The Civil Liability Act 2018 came into force on 20 December 2018, and provides for the implementation of a number of key reforms to the way in which low value personal injury claims are dealt with. We examine the so-called "whiplash reforms" and consider their likely impact on personal injury and other claims.
What is a whiplash injury?
For the first time, we now have a legal definition of what amounts to a whiplash injury. The 2018 Act defines whiplash as:
"an injury of soft tissue in the neck, back or shoulder that is… a sprain, strain, tear, rupture or lesser damage of a muscle, tendon or ligament in the neck, back or shoulder, or an injury of soft tissue associated with a muscle, tendon or ligament in the neck, back or shoulder".
The definition does not include:
"an injury of soft tissue which is a part of or connected to another injury and the other injury is not an injury of soft tissue in the neck back or shoulder".
This definition can be reviewed and amended by the Lord Chancellor but not for three years after the reforms have come into force. It is however clear that there is an exemption if the whiplash is part of or connected with another non-soft tissue injury.
What will change as a result of the reforms?
Fixed tariff based system for damages
The reforms see the introduction of a fixed tariff based system for damages for whiplash injuries lasting up to two years.
The tariff system will also make allowance for minor psychological injury.
However, it will not apply to claims pursued by motorcyclists or their passengers, cyclists, pedestrians or other road users who are not using a motor vehicle.
There will also be some discretion for the Court to allow up to a 20% uplift on the tariff in certain circumstances.
The proposed tariff is as follows:
The proposal at present is that costs would remain those for small claims for injuries within the tariff.
Medical evidence required
The reforms include a prohibition on settling whiplash claims without medical evidence from an accredited medical expert.
New pre-action protocol and portal
A new pre-action protocol will be introduced as well as a portal for such claims to be used by victims.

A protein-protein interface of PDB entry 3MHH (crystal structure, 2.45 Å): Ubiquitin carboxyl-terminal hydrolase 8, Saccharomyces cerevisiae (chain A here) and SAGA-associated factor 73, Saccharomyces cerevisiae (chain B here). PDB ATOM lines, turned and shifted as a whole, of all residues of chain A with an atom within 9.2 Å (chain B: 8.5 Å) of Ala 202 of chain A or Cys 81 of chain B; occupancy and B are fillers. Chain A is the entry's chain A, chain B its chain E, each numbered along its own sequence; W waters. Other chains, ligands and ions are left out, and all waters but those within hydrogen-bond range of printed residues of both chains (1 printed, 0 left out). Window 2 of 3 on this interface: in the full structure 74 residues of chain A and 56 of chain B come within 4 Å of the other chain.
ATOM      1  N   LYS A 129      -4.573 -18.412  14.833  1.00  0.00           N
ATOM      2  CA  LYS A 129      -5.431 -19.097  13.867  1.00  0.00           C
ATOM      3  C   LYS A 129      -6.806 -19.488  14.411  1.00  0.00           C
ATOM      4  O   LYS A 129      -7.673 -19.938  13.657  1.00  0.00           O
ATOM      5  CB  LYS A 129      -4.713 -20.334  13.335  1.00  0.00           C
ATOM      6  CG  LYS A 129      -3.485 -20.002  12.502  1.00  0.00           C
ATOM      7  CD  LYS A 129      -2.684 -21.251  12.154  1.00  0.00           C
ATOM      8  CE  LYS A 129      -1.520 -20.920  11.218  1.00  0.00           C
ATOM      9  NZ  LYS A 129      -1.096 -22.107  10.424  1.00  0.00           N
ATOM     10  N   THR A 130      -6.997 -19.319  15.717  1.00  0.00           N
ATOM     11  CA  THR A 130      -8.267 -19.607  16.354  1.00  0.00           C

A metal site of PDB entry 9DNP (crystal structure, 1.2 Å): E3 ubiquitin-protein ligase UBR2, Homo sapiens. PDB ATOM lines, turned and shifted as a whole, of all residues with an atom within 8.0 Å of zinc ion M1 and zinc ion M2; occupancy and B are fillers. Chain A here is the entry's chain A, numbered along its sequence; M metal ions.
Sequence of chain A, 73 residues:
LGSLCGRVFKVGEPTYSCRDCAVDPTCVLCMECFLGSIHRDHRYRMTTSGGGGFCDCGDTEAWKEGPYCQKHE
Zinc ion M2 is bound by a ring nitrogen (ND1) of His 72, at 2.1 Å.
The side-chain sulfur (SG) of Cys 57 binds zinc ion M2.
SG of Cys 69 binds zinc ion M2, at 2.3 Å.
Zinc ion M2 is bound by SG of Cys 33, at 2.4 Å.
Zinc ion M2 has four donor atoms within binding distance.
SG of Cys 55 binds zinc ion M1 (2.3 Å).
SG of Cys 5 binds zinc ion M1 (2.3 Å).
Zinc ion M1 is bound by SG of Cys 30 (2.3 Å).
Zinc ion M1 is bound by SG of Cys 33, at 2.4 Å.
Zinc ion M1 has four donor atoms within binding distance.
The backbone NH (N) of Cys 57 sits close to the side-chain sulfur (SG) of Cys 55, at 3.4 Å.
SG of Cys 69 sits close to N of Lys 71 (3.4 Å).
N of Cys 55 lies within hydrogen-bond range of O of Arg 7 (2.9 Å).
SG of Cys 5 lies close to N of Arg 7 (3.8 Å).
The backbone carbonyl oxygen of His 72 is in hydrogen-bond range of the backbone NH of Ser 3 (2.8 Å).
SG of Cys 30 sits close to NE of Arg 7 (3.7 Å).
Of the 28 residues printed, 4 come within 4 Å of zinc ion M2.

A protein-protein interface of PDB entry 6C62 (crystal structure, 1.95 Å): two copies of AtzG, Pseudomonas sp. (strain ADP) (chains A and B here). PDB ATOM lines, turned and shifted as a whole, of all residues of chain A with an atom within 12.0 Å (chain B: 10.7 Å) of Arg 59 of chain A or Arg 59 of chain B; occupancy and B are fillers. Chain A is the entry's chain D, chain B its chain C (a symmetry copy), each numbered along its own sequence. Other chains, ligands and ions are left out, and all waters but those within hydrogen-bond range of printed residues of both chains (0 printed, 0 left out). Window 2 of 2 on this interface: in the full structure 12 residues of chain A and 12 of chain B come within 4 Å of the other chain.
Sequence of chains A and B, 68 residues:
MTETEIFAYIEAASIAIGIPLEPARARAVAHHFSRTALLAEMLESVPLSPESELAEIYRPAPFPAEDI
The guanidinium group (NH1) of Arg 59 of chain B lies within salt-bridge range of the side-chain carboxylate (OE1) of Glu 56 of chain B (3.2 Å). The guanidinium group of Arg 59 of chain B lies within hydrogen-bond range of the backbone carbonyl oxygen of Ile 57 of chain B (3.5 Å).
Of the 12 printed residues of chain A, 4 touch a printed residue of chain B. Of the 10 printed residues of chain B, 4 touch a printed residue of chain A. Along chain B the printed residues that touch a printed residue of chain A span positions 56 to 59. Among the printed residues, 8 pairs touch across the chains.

The new portal is being developed by the Motor Insurance Bureau and will be supported by an independent review process which will work alongside other insurance industry systems such as the Motor Insurance Database. The system is intended to be predominantly online and user-friendly so it can easily be utilised by litigants in person. A contact centre will be set up for those who cannot use the digital offering.
The portal will also run separately from the current Claims Portal used for higher value, Fast Track claims.
Testing of the system was due to be introduced in November 2019 with a view to implementation in April 2020. However, because the new portal requires a new pre-action protocol which has yet to be discussed by the Civil Procedure Rule Committee, implementation in April 2020 looks doubtful.
Raising the small claims limit
The small claims limit for personal injury arising from RTA claims will be raised to £5,000 (excluding vulnerable road users) and to £2,000 for all other personal injury claims.
This does not require primary legislation and can be implemented through a change to the Civil Procedure Rules.
It is anticipated that the rule change will be introduced in conjunction with the whiplash reforms.
What will happen next?
It was initially envisioned that the reforms would be implemented by April 2020. Whether this will happen remains to be seen.
It is expected that once the reforms have been implemented, the result will be that more claimant firms will withdraw from the personal injury market because costs will no longer be recoverable for modest whiplash and personal injury claims. The Ministry of Justice says that whiplash accounts for 85% of all road traffic accident personal injury claims.
Claimant firms may look to new markets which will be unaffected by the changes, for example credit hire (albeit there is a suggestion that this should also be considered as part of the reforms), or a bigger focus on employers' liability and public liability claims which generally involve injuries valued above £2,000 and so will be exempt from the proposed changes.
In addition, the ABI says that personal injury costs add more than a third to the cost of insurance and the reforms will result in the cost of insurance falling as well as a considerable reduction in the amount of spurious or exaggerated claims.